Pentagon triggers widespread confusion as conflicting messages clash about a US pullout from Iraq
Defense Secretary Mark Esper tried to tamp down reports that U.S. forces are pulling out of Iraq on Monday afternoon, but he only served to foster widespread confusion.
Multiple outlets initially reported on a letter from Marine Corps Brig. Gen. William H. Seely to the Iraqi Ministry of Defense, informing the country that the U.S. and its allies "will be repositioning forces over the course of the coming days and weeks to prepare for onward movement." It concluded by saying: "We respect your sovereign decision to order our departure."
This was interpreted to mean that, following a weekend vote of the Iraqi parliament to expel U.S. forces in response to the killing of a top Iranian leader, the American military would be pulling out of the region. But Esper quick tried to rebut these claims, saying: "There’s been no decision whatsoever to leave Iraq. Period."
Esper said he's not sure where the letter came from but it is "inconsistent with where we are right now," reported BBC News' Paul Danahar. The Chairman of the Joint Chiefs of Staff Mark Milley then told reporters that the letter was a "draft" and releasing it was a "mistake." He also said that it was "poorly worded" and noted that it had not been signed.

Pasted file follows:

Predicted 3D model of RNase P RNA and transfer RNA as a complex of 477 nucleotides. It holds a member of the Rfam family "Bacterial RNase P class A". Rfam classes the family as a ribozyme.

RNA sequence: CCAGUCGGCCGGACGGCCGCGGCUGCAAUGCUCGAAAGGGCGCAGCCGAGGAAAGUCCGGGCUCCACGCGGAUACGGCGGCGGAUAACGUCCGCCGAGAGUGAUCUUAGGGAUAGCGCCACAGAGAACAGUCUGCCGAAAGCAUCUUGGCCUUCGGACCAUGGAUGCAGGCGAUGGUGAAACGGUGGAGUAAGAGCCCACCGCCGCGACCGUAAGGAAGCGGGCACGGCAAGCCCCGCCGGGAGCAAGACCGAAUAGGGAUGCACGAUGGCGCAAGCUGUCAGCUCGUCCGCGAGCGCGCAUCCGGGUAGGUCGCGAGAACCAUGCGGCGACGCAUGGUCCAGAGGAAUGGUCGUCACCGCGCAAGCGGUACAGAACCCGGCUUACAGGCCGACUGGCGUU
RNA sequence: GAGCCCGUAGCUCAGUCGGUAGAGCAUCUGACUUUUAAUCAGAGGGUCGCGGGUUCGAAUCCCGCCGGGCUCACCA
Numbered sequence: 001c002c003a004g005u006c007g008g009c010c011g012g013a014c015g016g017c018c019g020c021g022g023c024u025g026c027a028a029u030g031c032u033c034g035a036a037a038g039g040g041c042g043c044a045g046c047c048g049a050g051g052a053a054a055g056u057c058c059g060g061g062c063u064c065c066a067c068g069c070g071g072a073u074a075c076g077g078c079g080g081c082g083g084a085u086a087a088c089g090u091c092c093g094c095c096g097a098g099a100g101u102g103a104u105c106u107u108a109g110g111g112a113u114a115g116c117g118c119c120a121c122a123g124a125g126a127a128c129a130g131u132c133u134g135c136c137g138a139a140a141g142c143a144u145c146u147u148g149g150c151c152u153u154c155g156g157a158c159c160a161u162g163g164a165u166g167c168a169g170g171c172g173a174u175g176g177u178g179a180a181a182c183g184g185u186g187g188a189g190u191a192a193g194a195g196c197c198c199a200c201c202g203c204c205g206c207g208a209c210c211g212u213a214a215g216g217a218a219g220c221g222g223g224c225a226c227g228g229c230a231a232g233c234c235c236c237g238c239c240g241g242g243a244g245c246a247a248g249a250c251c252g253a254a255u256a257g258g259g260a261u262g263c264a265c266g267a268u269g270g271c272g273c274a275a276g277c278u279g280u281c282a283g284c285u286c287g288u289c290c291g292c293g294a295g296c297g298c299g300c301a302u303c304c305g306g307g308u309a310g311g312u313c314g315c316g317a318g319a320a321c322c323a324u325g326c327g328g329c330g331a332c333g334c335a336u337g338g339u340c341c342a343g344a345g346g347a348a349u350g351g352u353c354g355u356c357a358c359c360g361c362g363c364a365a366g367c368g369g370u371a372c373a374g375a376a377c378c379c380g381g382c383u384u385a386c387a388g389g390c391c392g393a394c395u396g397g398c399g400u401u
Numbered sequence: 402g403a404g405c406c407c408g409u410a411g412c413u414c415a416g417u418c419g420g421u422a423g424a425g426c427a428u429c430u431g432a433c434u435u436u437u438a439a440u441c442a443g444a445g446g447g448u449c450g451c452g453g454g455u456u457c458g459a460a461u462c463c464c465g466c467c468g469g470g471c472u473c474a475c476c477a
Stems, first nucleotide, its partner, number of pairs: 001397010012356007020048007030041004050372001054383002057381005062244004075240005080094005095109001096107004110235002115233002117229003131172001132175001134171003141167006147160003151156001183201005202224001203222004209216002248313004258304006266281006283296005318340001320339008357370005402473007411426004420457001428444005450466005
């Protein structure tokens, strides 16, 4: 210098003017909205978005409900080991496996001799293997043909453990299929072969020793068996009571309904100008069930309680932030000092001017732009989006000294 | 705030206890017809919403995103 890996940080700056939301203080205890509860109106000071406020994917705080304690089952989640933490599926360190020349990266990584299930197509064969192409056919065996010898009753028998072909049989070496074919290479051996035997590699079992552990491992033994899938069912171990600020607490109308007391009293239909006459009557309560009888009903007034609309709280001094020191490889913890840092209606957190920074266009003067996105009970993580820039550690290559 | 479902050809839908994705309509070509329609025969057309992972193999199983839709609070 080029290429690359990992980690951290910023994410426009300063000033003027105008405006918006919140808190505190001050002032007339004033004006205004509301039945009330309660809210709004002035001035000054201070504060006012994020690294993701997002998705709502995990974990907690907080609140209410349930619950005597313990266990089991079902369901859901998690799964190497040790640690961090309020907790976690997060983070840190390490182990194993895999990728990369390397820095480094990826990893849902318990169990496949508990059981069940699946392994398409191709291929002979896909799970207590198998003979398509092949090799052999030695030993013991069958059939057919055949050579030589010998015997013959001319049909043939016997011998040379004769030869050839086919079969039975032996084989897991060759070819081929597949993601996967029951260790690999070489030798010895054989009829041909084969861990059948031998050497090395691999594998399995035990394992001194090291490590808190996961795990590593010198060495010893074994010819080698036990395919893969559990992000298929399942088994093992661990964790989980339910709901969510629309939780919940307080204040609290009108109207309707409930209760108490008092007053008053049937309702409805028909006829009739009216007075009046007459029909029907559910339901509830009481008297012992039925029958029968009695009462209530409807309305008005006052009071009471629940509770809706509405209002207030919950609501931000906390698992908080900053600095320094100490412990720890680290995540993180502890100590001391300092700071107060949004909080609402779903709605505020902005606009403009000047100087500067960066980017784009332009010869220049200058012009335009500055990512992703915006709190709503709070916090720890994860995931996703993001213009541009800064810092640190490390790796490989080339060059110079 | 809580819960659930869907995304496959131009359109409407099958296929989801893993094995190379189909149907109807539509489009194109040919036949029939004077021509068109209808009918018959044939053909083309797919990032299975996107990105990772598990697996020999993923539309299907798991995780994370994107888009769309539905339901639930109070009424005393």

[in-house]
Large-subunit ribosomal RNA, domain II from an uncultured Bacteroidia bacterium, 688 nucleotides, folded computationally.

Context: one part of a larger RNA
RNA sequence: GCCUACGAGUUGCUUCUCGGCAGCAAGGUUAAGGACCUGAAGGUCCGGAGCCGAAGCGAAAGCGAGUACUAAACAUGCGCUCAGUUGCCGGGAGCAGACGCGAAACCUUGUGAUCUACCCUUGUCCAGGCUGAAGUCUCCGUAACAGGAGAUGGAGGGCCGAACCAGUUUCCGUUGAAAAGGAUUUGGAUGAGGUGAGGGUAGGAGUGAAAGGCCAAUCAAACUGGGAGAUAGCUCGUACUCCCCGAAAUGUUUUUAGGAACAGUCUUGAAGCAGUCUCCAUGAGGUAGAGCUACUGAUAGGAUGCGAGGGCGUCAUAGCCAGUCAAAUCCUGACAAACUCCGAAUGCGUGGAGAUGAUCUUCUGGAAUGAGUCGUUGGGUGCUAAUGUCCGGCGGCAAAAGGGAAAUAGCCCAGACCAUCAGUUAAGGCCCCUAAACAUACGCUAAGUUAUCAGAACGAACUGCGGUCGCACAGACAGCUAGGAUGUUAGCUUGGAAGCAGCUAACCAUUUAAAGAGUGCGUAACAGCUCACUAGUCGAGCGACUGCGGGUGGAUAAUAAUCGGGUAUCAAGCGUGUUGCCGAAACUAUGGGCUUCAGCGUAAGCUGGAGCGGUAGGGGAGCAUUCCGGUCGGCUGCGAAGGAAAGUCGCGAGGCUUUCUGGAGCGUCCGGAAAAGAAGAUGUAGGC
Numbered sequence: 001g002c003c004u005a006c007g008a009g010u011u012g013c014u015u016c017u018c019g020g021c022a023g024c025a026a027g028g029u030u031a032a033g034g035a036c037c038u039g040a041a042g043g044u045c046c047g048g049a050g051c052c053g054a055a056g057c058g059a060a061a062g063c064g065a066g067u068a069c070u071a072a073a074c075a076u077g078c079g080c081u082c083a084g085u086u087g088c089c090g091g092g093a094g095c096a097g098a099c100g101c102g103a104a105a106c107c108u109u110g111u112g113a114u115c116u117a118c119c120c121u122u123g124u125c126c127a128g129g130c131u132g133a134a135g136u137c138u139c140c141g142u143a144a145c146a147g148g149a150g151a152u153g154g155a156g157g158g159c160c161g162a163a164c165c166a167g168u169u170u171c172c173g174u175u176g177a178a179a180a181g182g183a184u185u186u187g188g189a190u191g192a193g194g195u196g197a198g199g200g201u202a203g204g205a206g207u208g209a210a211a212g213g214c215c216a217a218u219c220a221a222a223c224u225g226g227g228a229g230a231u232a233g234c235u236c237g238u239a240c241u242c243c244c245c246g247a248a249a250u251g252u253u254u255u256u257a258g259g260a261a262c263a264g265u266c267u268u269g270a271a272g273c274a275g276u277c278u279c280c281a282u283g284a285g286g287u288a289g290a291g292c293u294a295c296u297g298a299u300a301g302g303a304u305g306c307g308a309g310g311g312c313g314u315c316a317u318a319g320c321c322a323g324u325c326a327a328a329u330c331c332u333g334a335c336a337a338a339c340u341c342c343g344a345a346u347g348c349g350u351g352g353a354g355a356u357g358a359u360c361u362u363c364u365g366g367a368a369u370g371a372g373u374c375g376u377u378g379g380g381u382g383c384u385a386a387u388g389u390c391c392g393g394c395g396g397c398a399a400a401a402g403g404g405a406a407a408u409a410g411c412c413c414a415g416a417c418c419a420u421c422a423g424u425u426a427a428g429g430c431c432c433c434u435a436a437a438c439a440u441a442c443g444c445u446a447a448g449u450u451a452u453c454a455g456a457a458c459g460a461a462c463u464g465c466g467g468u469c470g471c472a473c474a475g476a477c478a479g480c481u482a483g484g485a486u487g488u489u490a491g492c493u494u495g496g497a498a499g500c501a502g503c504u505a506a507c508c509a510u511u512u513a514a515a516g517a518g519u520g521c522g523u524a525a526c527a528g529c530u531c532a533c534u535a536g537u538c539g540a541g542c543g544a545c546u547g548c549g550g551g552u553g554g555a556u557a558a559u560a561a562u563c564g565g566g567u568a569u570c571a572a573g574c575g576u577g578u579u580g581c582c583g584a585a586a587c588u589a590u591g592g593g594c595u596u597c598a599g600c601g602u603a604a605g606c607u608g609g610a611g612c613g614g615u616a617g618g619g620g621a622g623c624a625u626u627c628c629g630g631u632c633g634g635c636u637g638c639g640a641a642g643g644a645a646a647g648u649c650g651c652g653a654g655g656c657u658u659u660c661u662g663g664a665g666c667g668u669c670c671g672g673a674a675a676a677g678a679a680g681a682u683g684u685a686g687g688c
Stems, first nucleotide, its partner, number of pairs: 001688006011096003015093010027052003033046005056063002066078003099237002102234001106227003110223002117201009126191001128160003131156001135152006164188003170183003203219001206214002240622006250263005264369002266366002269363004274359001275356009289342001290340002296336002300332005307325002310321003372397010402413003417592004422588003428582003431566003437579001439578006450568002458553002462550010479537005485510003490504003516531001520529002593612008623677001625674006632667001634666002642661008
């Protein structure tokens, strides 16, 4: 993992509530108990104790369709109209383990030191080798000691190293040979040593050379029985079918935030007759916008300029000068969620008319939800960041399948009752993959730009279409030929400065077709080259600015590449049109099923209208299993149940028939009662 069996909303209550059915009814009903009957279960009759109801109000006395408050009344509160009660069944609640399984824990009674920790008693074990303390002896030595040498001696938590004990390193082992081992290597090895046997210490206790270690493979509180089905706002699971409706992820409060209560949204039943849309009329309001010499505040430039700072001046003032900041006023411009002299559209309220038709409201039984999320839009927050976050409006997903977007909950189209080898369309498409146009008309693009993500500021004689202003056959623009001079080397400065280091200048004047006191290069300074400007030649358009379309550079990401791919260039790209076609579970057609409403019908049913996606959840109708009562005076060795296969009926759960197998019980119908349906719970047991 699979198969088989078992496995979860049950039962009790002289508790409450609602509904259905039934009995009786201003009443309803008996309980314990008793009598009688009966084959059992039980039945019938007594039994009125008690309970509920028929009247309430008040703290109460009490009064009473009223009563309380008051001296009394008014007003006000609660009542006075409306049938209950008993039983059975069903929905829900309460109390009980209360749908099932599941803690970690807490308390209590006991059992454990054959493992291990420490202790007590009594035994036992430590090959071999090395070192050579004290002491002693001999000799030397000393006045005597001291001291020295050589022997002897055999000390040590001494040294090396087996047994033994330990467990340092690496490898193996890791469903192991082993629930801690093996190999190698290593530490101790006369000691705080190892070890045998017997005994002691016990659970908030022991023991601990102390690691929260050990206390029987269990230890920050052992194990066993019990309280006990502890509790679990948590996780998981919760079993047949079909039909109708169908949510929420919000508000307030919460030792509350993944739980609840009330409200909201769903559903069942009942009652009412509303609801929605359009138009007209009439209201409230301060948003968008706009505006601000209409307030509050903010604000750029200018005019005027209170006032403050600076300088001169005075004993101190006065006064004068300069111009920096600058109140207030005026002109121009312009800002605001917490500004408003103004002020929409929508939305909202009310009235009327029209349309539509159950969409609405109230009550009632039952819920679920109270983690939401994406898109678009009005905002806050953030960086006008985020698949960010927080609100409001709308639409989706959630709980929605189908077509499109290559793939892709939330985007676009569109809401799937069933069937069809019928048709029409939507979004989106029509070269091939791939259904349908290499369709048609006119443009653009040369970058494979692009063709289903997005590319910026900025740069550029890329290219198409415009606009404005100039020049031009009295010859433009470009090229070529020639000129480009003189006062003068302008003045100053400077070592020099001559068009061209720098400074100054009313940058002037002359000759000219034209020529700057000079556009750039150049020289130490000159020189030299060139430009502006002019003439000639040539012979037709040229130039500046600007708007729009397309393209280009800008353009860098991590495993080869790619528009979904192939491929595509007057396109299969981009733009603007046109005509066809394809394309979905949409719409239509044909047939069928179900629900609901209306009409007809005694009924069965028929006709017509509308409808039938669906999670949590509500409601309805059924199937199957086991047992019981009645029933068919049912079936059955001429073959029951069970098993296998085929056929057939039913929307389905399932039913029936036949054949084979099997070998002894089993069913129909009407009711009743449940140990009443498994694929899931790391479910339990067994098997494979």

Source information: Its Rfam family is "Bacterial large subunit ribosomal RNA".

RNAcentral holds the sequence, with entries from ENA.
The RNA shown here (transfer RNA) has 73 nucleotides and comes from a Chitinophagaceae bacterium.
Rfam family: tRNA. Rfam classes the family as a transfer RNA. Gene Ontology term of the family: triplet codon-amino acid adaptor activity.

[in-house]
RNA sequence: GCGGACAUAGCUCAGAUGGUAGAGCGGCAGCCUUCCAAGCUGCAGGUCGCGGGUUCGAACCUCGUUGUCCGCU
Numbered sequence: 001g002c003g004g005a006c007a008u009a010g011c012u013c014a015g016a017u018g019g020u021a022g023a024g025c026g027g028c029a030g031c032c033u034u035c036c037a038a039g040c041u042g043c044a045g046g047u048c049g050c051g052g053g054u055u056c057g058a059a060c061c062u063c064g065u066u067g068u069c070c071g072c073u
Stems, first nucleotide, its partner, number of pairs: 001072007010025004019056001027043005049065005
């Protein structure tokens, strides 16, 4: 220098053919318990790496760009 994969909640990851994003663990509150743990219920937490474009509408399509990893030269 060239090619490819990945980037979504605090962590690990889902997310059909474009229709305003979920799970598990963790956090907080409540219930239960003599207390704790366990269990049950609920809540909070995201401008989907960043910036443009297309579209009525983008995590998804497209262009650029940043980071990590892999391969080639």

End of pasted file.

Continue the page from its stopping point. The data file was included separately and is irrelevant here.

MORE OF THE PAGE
The Washington Post reported had already reported: "A U.S. military official confirmed the letter's authenticity." Bureau Chief Liz Sly said on Twitter that the letter was "delivered to the Iraqi military. It seems the U.S. military is as confused as everyone else about what their intentions are."
Many noted that the letter seemed to conflict with Trump's own stated position on the issue. He lashed out after the Iraqi parliamentary vote, saying: "If they do ask us to leave, if we don't do it on a very friendly basis, we will charge them sanctions like they've never seen before."
But the parliament vote, for which many members were not present, was non-binding, and it remains unclear if the tumultuous Iraqi government even has the capacity in its current state to expel the United States' forces.